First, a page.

From the source to the processing plant, fires line the way. But what’s going on in the Amazon is much clearer than in our factories. Fires of various scales have broken out but they’re receiving scant attention.
Campaigns to reform the meat industry and reduce our meat intake are powerful and vocal, dominated by ethical questions about eating animals and concerns over the industry’s contribution to the climate crisis and environmental destruction. While the industry’s deliberate fires gain important and much-needed coverage, the blazes breaking out on the supply side are flying under the radar.
The COVID-19 pandemic has brought greater scrutiny to bear on working conditions in meat processing facilities. Plants in the United States have been the sites of mass outbreaks, while the government pressed the industry to open back up. Hundreds of meat industry workers have died from COVID-19 and tens of thousands contracted the coronavirus, but this wasn’t the beginning of the problem. Oxfam America’s Lives On The Line report detailed the dangers poultry workers face every day, including repetitive strain injuries, not being allowed to go to the bathroom, the risk of maiming, respiratory hazards, and exposure to dangerous chemicals.
A 2017 Monthly Labor Review for U.S. Bureau Of Labor Statistics found that those working in animal slaughtering and processing have a higher incidence rate of injuries than the average for private industry workers. The American Bureau of Labor Statistics for 2019 show that workers in meat processing plants experience a higher rate of injury than the average for manufacturing. For rendering and meat byproduct processing, that figure is nearly double the manufacturing rate.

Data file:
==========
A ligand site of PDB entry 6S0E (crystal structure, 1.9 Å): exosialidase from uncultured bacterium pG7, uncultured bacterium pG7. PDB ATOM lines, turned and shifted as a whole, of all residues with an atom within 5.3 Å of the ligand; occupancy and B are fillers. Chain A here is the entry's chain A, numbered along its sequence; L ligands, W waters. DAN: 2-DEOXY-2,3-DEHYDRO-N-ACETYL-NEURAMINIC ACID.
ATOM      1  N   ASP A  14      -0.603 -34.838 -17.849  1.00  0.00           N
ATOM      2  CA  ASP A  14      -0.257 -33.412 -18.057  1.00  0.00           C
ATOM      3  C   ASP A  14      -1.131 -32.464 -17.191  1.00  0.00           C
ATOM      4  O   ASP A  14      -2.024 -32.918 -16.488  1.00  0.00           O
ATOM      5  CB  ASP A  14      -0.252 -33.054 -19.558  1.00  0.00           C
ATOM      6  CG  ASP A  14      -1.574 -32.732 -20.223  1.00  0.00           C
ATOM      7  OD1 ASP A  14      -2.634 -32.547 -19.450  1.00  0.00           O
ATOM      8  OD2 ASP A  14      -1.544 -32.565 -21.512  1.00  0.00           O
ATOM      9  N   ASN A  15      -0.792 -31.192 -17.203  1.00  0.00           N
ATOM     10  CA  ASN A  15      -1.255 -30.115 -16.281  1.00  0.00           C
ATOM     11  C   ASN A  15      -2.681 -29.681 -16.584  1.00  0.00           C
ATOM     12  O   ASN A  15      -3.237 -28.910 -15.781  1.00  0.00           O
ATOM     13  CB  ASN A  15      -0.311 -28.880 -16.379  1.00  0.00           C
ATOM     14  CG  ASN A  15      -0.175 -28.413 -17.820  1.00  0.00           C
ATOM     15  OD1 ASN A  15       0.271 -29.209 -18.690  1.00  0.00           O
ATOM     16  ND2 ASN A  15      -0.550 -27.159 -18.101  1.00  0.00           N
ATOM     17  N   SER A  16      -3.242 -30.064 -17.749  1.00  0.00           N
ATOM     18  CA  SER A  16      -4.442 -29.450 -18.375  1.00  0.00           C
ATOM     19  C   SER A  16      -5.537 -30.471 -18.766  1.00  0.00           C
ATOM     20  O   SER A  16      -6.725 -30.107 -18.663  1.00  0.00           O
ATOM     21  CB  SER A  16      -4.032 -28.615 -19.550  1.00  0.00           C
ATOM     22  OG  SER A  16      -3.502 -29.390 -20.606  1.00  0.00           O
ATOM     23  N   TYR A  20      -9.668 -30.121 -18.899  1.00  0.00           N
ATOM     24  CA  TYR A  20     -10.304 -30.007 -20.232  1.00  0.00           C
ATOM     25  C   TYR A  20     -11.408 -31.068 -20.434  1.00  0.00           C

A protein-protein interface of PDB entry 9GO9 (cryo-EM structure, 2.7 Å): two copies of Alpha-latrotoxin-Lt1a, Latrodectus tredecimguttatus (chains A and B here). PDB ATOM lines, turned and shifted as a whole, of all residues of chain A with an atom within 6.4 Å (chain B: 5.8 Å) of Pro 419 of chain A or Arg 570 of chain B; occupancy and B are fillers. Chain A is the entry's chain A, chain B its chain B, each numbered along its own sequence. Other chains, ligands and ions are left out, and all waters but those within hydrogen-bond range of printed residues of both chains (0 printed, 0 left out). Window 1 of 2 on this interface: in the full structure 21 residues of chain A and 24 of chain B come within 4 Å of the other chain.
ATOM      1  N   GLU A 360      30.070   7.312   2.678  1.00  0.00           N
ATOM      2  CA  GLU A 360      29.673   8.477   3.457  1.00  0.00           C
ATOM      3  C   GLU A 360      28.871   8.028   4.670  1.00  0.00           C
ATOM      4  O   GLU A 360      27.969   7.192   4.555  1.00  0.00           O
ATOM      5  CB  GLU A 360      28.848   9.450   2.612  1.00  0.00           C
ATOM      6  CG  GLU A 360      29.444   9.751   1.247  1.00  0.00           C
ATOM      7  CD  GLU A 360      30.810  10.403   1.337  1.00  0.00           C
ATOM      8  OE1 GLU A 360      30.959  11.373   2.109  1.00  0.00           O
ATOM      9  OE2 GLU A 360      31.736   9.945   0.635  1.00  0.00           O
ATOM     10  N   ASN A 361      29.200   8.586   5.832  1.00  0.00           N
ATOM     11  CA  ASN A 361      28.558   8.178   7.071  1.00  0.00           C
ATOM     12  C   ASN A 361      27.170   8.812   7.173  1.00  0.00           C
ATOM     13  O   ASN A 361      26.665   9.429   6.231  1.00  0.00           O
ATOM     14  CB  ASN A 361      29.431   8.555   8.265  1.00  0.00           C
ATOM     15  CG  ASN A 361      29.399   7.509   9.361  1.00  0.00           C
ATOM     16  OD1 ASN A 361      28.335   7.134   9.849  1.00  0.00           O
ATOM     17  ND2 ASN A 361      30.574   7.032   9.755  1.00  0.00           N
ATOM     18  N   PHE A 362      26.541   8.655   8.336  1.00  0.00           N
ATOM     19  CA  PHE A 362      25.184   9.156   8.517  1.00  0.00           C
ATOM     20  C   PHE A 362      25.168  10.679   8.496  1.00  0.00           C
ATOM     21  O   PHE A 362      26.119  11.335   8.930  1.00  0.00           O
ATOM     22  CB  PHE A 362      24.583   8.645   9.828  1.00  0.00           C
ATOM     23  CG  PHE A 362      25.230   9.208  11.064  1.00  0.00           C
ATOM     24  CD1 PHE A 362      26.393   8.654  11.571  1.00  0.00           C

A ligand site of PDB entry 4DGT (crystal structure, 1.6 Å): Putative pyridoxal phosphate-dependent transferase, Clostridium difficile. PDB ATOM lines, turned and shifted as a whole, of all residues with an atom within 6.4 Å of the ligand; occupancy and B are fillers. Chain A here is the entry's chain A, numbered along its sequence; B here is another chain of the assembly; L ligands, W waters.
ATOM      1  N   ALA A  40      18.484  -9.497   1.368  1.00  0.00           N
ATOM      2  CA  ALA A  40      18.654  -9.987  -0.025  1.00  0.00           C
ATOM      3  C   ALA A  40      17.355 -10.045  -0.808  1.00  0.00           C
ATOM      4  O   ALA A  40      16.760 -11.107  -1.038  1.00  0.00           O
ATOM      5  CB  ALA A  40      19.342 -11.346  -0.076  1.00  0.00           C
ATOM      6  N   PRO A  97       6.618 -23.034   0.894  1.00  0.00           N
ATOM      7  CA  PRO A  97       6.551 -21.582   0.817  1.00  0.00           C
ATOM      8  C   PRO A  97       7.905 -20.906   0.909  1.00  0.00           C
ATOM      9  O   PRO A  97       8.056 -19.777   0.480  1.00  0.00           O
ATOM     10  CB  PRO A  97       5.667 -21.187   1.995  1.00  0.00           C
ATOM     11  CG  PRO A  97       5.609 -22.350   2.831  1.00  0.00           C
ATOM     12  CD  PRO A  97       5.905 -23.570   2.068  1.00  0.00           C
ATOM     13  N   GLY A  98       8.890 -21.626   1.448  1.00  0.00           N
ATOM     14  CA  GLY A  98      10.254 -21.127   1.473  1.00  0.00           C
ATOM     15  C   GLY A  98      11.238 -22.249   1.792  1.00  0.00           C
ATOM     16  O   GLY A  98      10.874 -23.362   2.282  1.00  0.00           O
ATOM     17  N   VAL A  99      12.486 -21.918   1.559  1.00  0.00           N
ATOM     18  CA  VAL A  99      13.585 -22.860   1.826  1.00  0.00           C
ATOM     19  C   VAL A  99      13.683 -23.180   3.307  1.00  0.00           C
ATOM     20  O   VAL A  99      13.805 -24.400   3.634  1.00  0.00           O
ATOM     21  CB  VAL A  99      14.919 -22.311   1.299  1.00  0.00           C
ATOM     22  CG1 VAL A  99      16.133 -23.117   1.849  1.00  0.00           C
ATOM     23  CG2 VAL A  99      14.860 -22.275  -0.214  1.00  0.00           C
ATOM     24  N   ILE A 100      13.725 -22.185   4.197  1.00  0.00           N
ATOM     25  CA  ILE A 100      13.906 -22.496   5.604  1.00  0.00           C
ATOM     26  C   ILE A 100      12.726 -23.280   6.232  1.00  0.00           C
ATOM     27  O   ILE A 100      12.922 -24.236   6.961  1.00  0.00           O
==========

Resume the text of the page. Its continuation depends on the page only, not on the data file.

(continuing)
While workers may suffer in these conditions, including at the risk of fire, the industry continues to thrive. The fire at Tyson Foods’s (that name again) plant in Holcomb in August 2019 underscores this clearly.
What these fires mean is as opaque as it is transparent. On the one hand, they regularly break out at facilities, but garner no coverage beyond initial reporting. Experts and advocates can’t speak to the issue, and the industry thrives while they burn. The blazes share few common details.
But, they do happen. That fires can rage so frequently with few commonalities underscores the risks meat industry workers face, but it’s unclear the extent to which a lack of regulation, lax regulation enforcement, or conditions in the plants themselves are to blame.
You can follow the fires from the source to the processors. Just as they continue to burn in the Amazon, so too are they not going out in factories. This past December, Tyson Foods (again) was forced to reiterate its safety policy after the mother of one of its workers expressed concern for her daughter’s safety, citing “multiple fires at the plant”. (Sliced was unable to corroborate these fires at the time of writing.) A plant in Corpus Christi, Texas experienced two fires, first in 2016 and then again in 2021.
The meat industry’s fires aren’t going to burn themselves out. But at least by knowing they’re happening, we might stop them from starting in the first place.